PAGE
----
Morning Edition
Morning Edition
Friday, October 4, 2013

Minnesota Public Radio Stories

  • Jennifer HaselbergerChurch hid priest's pornography from police and parishioners for nearly a decade
    Leaders in the Archdiocese of St. Paul and Minneapolis confiscated pornography -- some of which might have portrayed children -- from the Rev. Jonathan Shelley's old laptop. But they didn't report it for nearly a decade, until a church official found it and, frustrated with her superiors' lack of response, went to police herself.5:35 a.m.
  • Fr. Peter LairdLaird, top deputy of archdiocese, resigns
    "I am hopeful my decision to step aside at this time, along with the formation of a new task force can help repair the trust of many, especially the victims of abuse," the Rev. Peter Laird said in a prepared statement. He will continue to serve in a variety of roles within the archdiocese.6:20 a.m.
  • MPR meteorologist Mark SeeleyMajor storm to hit the central U.S.
    MPR's Cathy Wurzer spoke with University of Minnesota Climatologist Mark Seeley about a big, slow moving storm that's due to hit in the middle of the U.S. and last through the weekend. It's forecast to cause just rain in parts of Minnesota.6:55 a.m.
  • Stadium agreement signedVikings fans to pay steep seat fees at new stadium
    Minnesota and its Vikings officially are partners in a new billion dollar real estate deal. The team and the state's stadium authority signed a pair of binding agreements last night. Now comes the hard part. Paying the mortgage.7:20 a.m.
  • Ticket expert says Vikes PSLs priced about right
    The Minnesota Vikings and Minnesota's stadium authority have worked out the cost of personal seat licenses at Vikings games, once the the new stadium opens in 2016. MPR's Cathy Wurzer spoke about the value of personal seat licenses, and how they work, with Drew Baydala, Director of Operations for Ticket King, a ticket broker based here in the Twin Cities. He also owns personal seat licenses with the New York Jets.7:25 a.m.
  • Lindsay Whalen, Jasmine JamesMinnesota Wild starts season as Lynx enter WNBA Finals
    In sports, the Minnesota Wild are back on the ice for another season. In the opener last night in St. Paul, the Los Angeles Kings won a shootout for a 3-2 victory over Minnesota. The WNBA finals begin Sunday at Target Center in Minneapolis. MPR's Cathy Wurzer spoke about those stories with Howard Sinker, a digital sports editor for the Star Tribune.8:45 a.m.

National Public Radio Stories

  • For Obama And Boehner, No Sign Of Thaw In Frosty Relationship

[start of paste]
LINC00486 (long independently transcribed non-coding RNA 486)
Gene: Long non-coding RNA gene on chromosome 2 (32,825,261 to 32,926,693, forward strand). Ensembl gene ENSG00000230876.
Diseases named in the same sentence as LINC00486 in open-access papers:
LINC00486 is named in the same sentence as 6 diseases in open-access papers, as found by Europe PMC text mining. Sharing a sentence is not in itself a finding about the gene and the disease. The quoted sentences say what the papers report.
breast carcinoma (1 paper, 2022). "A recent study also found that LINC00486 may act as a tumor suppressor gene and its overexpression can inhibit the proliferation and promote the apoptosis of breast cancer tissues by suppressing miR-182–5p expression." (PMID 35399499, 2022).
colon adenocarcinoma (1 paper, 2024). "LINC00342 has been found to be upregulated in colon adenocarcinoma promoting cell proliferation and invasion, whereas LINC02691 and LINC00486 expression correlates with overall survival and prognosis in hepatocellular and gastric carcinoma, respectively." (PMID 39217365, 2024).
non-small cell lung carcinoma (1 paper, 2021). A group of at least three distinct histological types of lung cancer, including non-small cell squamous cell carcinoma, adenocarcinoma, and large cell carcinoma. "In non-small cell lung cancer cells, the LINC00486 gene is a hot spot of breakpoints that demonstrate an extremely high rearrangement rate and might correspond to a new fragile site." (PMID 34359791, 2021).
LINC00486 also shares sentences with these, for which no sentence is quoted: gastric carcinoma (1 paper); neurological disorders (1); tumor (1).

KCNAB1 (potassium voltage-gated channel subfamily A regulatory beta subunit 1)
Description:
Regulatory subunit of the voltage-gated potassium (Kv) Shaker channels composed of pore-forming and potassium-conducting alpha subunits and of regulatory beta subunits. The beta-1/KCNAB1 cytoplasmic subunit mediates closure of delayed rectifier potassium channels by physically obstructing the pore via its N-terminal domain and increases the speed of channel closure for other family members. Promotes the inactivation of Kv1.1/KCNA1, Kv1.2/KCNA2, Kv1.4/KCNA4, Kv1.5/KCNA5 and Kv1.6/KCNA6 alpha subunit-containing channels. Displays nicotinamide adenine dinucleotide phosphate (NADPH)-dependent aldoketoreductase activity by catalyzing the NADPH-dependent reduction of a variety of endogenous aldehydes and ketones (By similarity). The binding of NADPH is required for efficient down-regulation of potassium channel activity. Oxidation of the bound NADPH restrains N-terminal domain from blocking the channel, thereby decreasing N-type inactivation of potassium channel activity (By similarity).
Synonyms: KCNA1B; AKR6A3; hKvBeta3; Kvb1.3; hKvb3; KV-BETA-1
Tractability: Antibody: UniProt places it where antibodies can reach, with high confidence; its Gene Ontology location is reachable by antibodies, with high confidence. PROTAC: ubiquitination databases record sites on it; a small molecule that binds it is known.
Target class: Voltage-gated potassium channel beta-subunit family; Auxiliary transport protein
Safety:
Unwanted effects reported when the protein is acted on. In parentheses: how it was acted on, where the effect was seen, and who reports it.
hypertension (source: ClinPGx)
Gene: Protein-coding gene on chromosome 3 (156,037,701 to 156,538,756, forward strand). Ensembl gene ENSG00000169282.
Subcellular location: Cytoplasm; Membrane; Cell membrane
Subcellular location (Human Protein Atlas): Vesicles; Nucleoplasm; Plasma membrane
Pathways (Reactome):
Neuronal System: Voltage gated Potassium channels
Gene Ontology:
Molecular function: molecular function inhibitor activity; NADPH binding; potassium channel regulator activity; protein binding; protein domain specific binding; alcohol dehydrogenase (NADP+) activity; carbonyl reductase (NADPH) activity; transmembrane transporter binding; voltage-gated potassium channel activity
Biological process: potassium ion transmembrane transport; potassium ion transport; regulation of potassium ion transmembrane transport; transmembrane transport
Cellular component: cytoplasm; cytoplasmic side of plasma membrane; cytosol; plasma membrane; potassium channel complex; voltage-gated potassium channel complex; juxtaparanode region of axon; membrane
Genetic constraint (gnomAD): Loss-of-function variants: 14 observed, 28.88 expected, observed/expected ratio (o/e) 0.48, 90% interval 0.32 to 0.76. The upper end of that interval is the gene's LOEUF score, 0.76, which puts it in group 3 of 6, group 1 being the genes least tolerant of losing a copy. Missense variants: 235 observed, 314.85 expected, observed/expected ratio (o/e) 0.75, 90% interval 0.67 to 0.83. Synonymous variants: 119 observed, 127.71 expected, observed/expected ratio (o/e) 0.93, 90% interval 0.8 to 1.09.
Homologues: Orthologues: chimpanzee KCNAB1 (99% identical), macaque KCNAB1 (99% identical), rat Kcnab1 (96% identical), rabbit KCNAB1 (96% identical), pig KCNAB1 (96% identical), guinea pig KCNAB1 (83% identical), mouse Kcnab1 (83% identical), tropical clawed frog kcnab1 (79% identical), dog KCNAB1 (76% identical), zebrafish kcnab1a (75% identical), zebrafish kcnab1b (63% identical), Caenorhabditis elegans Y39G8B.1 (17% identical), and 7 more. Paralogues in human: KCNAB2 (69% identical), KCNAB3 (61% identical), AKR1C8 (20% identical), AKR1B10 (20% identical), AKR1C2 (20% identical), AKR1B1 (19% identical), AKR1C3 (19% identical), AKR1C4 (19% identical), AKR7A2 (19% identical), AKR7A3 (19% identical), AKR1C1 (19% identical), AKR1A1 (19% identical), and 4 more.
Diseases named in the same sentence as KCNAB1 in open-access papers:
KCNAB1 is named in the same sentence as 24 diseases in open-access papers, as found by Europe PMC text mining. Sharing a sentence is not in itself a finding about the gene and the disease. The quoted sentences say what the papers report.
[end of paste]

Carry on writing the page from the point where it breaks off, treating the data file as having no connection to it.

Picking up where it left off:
President Obama and House Speaker John Boehner have had five years of fights and negotiations to learn how to work together. But today, their relationship is as sour as it's ever been. While closer ties might not solve the shutdown, the mutual suspicion and mistrust aren't helping.
  • Part-Time Workers Search New Exchanges For Health Insurance
    Many will find better coverage with smaller monthly premiums on the exchanges set up under the Affordable Care Act, insurance specialists say. But in states that decided not to expand Medicaid, some low-income part-timers are finding they don't qualify for federal health insurance subsidies.
  • Israel's Netanyahu Says He'd 'Consider' A Meeting With New Iranian Leader
    But the prime minister maintained Israel's bottom line of "full dismantlement" of Iran's enrichment program and called the new rhetoric from Iranian President Hassan Rouhani "hogwash."
  • Tesla Stock Hits Bumpy Road After Car Fire
    Shares of Tesla tumbled after a video of a Model S going up in flames went viral. The electric car maker said the fire started when the vehicle struck some metal road debris, damaging the battery pack on the car's underbody. Tesla has been a stock market darling this year, but the high-end carmaker has lost billions of dollars in value in just a few days.
  • 'Gravity' Is Out Of this World Twice Over
    The new movie Gravity stars Sandra Bullock and George Clooney, who play astronauts adrift in space. Director Alfonso Cuaron heads the impressive team that makes us feel we're stranded in outer space ourselves.
  • Open-Access Journals Hit By Journalist's Sting
    Although many open-access scientific journals claim the articles they publish are subject to peer review, that doesn't always happen. Science magazine contributor John Bohannon sent out bogus papers about a fictitious cancer experiment, papers that should have raised red flags. But more than 150 journals offered to publish his work. Bohannon talks to Renee Montagne about the implications of his sting operation.
  • Deltron 3030 Travels Back To The Future With 'Event II'
    Morning Edition's Steve Inskeep talks with Del the Funky Homosapien and Dan the Automator about the long-anticipated sequel to their dystopian, sci-fi hip-hop debut.
  • Shutdown Delays September Jobless Figures
    The Labor Department says it's not releasing the September employment report on Friday as scheduled. The jobs report is almost always released on the first Friday of the month. Not this time — that's thanks to the partial government shutdown which is in its fourth day.
  • Mark Cuban Testifies During Insider-Trading Trial
    Mark Cuban, the billionaire owner of the Dallas Mavericks, took the stand on Thursday in his civil insider trading trial. The Securities and Exchange Commission says Cuban used confidential information to dump his shares of mamma.com and avoid a $750,000 loss.
  • Twitter Releases IPO Documents
    Twitter gave potential investors the first peek at its financials as the company heads toward its initial public offering. Twitter plans to raise $1 billion in its IPO and will trade under the ticker symbol TWTR. While Twitter has quickly transformed the way people communicate and comment on events, it has yet to establish itself as a business.

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